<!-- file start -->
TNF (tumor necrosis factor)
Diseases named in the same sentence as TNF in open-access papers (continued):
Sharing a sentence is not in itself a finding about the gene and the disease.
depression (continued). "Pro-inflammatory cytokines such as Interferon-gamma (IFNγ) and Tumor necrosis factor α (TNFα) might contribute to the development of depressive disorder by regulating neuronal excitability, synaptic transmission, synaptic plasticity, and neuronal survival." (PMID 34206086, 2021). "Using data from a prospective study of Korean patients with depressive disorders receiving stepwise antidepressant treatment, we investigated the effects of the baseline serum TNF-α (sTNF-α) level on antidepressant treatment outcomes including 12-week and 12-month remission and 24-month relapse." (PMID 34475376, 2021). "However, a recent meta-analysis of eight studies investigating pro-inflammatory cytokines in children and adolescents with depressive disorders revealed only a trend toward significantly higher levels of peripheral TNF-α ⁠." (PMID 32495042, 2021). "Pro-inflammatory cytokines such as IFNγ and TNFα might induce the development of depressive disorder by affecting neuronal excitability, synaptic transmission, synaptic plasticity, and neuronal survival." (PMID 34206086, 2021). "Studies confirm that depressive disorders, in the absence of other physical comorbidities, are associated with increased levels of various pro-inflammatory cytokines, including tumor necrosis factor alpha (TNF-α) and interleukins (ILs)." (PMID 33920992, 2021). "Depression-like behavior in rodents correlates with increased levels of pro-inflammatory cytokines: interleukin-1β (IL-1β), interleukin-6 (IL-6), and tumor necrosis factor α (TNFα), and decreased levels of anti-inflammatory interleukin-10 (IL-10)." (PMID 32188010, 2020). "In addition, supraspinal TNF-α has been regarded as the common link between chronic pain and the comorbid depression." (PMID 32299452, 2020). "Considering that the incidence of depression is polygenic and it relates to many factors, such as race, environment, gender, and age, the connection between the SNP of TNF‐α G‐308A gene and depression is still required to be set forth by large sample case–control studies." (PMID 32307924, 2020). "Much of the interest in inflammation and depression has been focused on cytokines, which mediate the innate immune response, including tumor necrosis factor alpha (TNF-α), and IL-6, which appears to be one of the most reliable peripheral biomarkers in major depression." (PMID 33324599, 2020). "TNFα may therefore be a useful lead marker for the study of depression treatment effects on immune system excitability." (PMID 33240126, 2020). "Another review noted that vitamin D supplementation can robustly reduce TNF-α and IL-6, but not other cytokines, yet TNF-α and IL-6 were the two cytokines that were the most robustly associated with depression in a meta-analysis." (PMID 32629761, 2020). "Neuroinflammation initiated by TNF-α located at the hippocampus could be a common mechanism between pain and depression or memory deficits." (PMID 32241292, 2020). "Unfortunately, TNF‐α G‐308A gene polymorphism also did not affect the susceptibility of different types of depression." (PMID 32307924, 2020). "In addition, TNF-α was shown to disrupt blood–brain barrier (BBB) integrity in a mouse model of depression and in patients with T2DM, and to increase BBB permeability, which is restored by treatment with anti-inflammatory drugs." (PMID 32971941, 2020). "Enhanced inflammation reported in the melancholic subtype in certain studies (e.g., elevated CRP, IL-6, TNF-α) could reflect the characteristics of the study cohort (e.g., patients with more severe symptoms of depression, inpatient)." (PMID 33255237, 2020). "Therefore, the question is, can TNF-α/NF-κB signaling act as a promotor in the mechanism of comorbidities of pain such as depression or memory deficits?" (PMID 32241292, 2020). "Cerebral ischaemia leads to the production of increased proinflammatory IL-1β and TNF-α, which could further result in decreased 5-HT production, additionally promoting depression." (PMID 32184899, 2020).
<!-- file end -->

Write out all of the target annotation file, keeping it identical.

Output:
TNF (tumor necrosis factor)
Diseases named in the same sentence as TNF in open-access papers (continued):
Sharing a sentence is not in itself a finding about the gene and the disease.
depression (continued). "Pro-inflammatory cytokines such as Interferon-gamma (IFNγ) and Tumor necrosis factor α (TNFα) might contribute to the development of depressive disorder by regulating neuronal excitability, synaptic transmission, synaptic plasticity, and neuronal survival." (PMID 34206086, 2021). "Using data from a prospective study of Korean patients with depressive disorders receiving stepwise antidepressant treatment, we investigated the effects of the baseline serum TNF-α (sTNF-α) level on antidepressant treatment outcomes including 12-week and 12-month remission and 24-month relapse." (PMID 34475376, 2021). "However, a recent meta-analysis of eight studies investigating pro-inflammatory cytokines in children and adolescents with depressive disorders revealed only a trend toward significantly higher levels of peripheral TNF-α ⁠." (PMID 32495042, 2021). "Pro-inflammatory cytokines such as IFNγ and TNFα might induce the development of depressive disorder by affecting neuronal excitability, synaptic transmission, synaptic plasticity, and neuronal survival." (PMID 34206086, 2021). "Studies confirm that depressive disorders, in the absence of other physical comorbidities, are associated with increased levels of various pro-inflammatory cytokines, including tumor necrosis factor alpha (TNF-α) and interleukins (ILs)." (PMID 33920992, 2021). "Depression-like behavior in rodents correlates with increased levels of pro-inflammatory cytokines: interleukin-1β (IL-1β), interleukin-6 (IL-6), and tumor necrosis factor α (TNFα), and decreased levels of anti-inflammatory interleukin-10 (IL-10)." (PMID 32188010, 2020). "In addition, supraspinal TNF-α has been regarded as the common link between chronic pain and the comorbid depression." (PMID 32299452, 2020). "Considering that the incidence of depression is polygenic and it relates to many factors, such as race, environment, gender, and age, the connection between the SNP of TNF‐α G‐308A gene and depression is still required to be set forth by large sample case–control studies." (PMID 32307924, 2020). "Much of the interest in inflammation and depression has been focused on cytokines, which mediate the innate immune response, including tumor necrosis factor alpha (TNF-α), and IL-6, which appears to be one of the most reliable peripheral biomarkers in major depression." (PMID 33324599, 2020). "TNFα may therefore be a useful lead marker for the study of depression treatment effects on immune system excitability." (PMID 33240126, 2020). "Another review noted that vitamin D supplementation can robustly reduce TNF-α and IL-6, but not other cytokines, yet TNF-α and IL-6 were the two cytokines that were the most robustly associated with depression in a meta-analysis." (PMID 32629761, 2020). "Neuroinflammation initiated by TNF-α located at the hippocampus could be a common mechanism between pain and depression or memory deficits." (PMID 32241292, 2020). "Unfortunately, TNF‐α G‐308A gene polymorphism also did not affect the susceptibility of different types of depression." (PMID 32307924, 2020). "In addition, TNF-α was shown to disrupt blood–brain barrier (BBB) integrity in a mouse model of depression and in patients with T2DM, and to increase BBB permeability, which is restored by treatment with anti-inflammatory drugs." (PMID 32971941, 2020). "Enhanced inflammation reported in the melancholic subtype in certain studies (e.g., elevated CRP, IL-6, TNF-α) could reflect the characteristics of the study cohort (e.g., patients with more severe symptoms of depression, inpatient)." (PMID 33255237, 2020). "Therefore, the question is, can TNF-α/NF-κB signaling act as a promotor in the mechanism of comorbidities of pain such as depression or memory deficits?" (PMID 32241292, 2020). "Cerebral ischaemia leads to the production of increased proinflammatory IL-1β and TNF-α, which could further result in decreased 5-HT production, additionally promoting depression." (PMID 32184899, 2020).